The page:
Vitale (viˈtale) adjective
1. a. (gen) vital; b. (vivace, persona) lively, vital spazio vitale living space
2. (che può vivere) viable
Vitale. This was the theme of the recently concluded DXhibit. Each year, Xavier School’s Dance X holds a fundraising concert that showcases the talents of Xaverians and other dance troupes of schools in Metro Manila. We chose to call this year’s concert “Vitale” because dance represents majority of our lives; dance is what makes us who we are today. Inspired by the impact that dancing had on our lives, we thought, “Why can’t it be the same for others as well?”
Anyone can dance.
We in Dance X believe that one does not even have to be good at dancing in order to dance. All it takes is a positive attitude and the confidence to do what you love to do. Whether you are a janitor, a teacher, or even a person with disabilities, dance is an art form for all walks of life.
Months before the concert, with the hopes of avoiding having to cram finishing the concert in the last few weeks leading to the concert like we have done so many times in the past, Dance X already began rehearsals. We trained in Xavier School for 3-5 hours everyday, sometimes even for 8 hours a day as we conducted the kids’ workshops in the morning. Moreover, we also prepared routines with children with disabilities through our collaboration with The Heart at Play Foundation. It was the first time that we had children with disabilities on a Dance X stage, and we felt that they had every right to be up there with us. It was truly inspirational to see the kids enjoying themselves as they danced alongside us with smiles on their faces. It was clear that they loved to dance, perhaps just as much as we did. Through their participation, we hoped to emphasize our point that anyone from all walks of life can dance.
Our training venues ranged from the Early Education Multi-Purpose Hall and the Sports Center stage to the Chinese and English Learning Centers. These once seemingly ordinary venues slowly evolved into places we can now call home. We trained, held meetings, laughed, ate, and even slept there. Ultimately, we hardly even left the Xavier School Campus. This was how majority of us spent our summer, and it was all worth it. Our rigorous training allowed us to develop a sense of camaraderie, stronger relationship with one another, and growth in our individual skills as dancers.
Once the school year began, our usually lengthy training schedule was significantly cut short. We were limited to train only from 4:30 p.m. until 7:30 p.m. However, instead of this time constraint slowing us down, it only pushed us to make the most of every moment we had.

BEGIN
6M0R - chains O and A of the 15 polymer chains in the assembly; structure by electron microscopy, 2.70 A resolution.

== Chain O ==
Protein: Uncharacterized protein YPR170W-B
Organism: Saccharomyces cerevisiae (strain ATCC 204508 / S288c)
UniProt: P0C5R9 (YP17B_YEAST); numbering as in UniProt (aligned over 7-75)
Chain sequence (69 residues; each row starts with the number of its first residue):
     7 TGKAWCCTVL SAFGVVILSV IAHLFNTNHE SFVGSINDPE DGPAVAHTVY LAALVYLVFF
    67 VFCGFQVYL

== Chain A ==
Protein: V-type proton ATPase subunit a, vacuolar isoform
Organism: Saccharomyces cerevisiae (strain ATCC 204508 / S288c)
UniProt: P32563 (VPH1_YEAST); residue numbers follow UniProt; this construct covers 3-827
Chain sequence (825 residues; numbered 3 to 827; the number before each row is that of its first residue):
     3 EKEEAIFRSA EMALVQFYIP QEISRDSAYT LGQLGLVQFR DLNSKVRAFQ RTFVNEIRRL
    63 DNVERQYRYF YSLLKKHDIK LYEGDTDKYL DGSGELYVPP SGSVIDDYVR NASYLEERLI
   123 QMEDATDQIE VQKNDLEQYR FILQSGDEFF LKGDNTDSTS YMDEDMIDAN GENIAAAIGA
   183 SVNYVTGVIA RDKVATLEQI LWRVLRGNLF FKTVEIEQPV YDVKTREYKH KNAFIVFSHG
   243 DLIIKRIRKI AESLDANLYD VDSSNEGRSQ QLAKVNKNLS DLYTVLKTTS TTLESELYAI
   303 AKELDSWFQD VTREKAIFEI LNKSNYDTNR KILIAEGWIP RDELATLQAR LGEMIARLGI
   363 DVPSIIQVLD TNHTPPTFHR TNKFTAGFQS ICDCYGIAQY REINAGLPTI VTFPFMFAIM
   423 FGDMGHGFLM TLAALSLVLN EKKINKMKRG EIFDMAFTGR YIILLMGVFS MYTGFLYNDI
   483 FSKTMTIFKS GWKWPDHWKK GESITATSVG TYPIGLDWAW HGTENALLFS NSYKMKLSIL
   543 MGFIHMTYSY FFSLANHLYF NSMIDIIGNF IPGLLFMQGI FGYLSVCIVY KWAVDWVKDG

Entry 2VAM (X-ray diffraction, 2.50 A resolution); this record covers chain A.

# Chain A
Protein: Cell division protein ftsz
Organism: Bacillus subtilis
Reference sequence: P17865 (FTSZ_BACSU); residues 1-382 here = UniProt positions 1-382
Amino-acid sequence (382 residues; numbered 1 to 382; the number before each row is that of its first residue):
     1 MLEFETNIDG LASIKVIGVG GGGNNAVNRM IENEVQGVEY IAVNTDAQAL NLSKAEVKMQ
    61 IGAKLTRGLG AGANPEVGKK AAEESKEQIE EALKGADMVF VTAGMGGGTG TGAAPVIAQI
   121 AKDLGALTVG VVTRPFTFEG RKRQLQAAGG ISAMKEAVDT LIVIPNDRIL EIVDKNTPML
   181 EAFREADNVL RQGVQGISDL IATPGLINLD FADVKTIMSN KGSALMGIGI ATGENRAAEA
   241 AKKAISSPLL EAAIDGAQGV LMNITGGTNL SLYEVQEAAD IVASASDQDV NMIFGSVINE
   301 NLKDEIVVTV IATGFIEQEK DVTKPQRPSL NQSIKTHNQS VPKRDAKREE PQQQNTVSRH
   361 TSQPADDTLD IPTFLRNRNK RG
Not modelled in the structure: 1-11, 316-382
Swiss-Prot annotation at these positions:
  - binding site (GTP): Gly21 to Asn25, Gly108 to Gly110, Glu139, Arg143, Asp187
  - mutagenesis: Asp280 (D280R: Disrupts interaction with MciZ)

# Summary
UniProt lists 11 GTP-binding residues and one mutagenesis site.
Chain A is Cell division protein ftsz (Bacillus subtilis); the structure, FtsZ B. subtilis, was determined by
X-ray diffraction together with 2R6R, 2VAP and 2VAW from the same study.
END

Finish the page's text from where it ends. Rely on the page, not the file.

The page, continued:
It’s no secret that we encountered quite a number of problems, especially during the last two weeks of the concert. Among our numerous issues, I would have to say that our lack of funding was our greatest adversary. We risked not releasing any of our promotional material or merchandise on time; we even thought of postponing the concert altogether. We did eventually gather enough money but, the degree of difficulty these tribulations put on us was of a whole new level altogether. In addition to the late nights we spent training and dealing with potential sponsors, we had to deal with the same workload that every other student had to. It was certainly a daunting task.
As soon as I got home from late night training, I would do homework until one or two o’clock in the morning, sleep, then wake up at 6:30 a.m. the following day. The week before the show, I was running on a mere five hours of sleep. To make things worse, my attention in class started to decline and I could feel a fever coming. Two days before the show, we not only had a costume run, but also two full runs of the entire concert routine. By the time we finished, I was exhausted and had no energy to work. My immediate reaction upon arriving home was to fall right asleep without accomplishing anything else.
The day before the concert was even worse. We had a tech run, it was the welcoming night for us new members of the Youth Christian Life Community (YCLC), and I had college refresher courses in the morning. A few hours before the show, we had another run of the entire concert. One can only imagine how exhausted I was; I couldn’t even fully execute my moves, nor stand up straight. I suffered constant headaches and felt my temperature rising.
Nonetheless, I still wanted to perform. I knew that once I got on that stage, I would be completely fine—and I was right.
Dancing for the opening sequence recharged and rejuvenated me. The adrenaline began to kick in, and I felt full of energy. As soon as we got off stage, we rushed to our dressing room to prepare for our collaboration with the kids from The Heart at Play Foundation. After that, the rest of the night passed me by like a blur: get on stage, perform, get off stage, change into my costume for the next set, stand by, and repeat. I was drowned by the enthusiastic cheers of the audience, the bright lights of the production, and most of all, the thrill of dancing on stage.
After seeing the same faces every day at training and rehearsals, one would think that we would get sick of each other, but this wasn’t the case for Dance X. Every day and every training session together was a gift. This experience allowed us all to grow as a team and strengthen our bonds with one another. The whole event was definitely worth all the exhaustion, stress, and sleepless nights. The smiles on our faces said it all: we would do it all over again if we had the chance.
“The constant feeling of doubt, stress, and pressure poured in as the date of the event was coming close, but as soon as it ended, I realized that I had just finished one of my first ‘lasts’ before graduating from Xavier.”
– Kyle Tan, Dance X Captain
To learn more about The Heart at Play Foundation, click on this link: http://www.theheartatplayfoundation.org